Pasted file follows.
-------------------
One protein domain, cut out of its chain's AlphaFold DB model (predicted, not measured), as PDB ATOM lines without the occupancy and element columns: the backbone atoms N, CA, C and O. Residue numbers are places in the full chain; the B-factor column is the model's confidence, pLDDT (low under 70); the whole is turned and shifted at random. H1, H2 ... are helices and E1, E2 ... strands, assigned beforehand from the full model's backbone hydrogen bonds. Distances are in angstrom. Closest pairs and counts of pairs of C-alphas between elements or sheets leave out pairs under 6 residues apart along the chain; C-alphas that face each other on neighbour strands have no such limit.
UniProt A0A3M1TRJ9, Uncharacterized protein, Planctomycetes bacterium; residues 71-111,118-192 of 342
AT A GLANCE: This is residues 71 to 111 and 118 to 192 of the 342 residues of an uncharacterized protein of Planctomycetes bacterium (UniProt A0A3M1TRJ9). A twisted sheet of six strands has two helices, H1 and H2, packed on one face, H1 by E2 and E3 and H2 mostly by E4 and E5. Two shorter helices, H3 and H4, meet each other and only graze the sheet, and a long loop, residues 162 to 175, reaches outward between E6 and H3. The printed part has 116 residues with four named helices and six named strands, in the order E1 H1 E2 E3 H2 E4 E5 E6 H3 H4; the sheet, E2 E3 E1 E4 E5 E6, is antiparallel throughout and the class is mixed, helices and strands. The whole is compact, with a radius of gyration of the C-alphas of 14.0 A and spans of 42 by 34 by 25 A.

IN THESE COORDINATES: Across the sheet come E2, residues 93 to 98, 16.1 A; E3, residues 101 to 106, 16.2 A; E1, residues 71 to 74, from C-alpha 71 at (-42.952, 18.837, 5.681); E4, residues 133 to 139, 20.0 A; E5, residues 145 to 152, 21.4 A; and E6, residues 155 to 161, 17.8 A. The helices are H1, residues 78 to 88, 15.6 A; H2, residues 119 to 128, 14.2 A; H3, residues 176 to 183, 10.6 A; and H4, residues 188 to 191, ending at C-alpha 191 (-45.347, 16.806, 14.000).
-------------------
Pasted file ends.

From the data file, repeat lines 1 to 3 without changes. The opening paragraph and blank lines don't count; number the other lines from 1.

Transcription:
UniProt A0A3M1TRJ9, Uncharacterized protein, Planctomycetes bacterium; residues 71-111,118-192 of 342
AT A GLANCE: This is residues 71 to 111 and 118 to 192 of the 342 residues of an uncharacterized protein of Planctomycetes bacterium (UniProt A0A3M1TRJ9). A twisted sheet of six strands has two helices, H1 and H2, packed on one face, H1 by E2 and E3 and H2 mostly by E4 and E5. Two shorter helices, H3 and H4, meet each other and only graze the sheet, and a long loop, residues 162 to 175, reaches outward between E6 and H3. The printed part has 116 residues with four named helices and six named strands, in the order E1 H1 E2 E3 H2 E4 E5 E6 H3 H4; the sheet, E2 E3 E1 E4 E5 E6, is antiparallel throughout and the class is mixed, helices and strands. The whole is compact, with a radius of gyration of the C-alphas of 14.0 A and spans of 42 by 34 by 25 A.

IN THESE COORDINATES: Across the sheet come E2, residues 93 to 98, 16.1 A; E3, residues 101 to 106, 16.2 A; E1, residues 71 to 74, from C-alpha 71 at (-42.952, 18.837, 5.681); E4, residues 133 to 139, 20.0 A; E5, residues 145 to 152, 21.4 A; and E6, residues 155 to 161, 17.8 A. The helices are H1, residues 78 to 88, 15.6 A; H2, residues 119 to 128, 14.2 A; H3, residues 176 to 183, 10.6 A; and H4, residues 188 to 191, ending at C-alpha 191 (-45.347, 16.806, 14.000).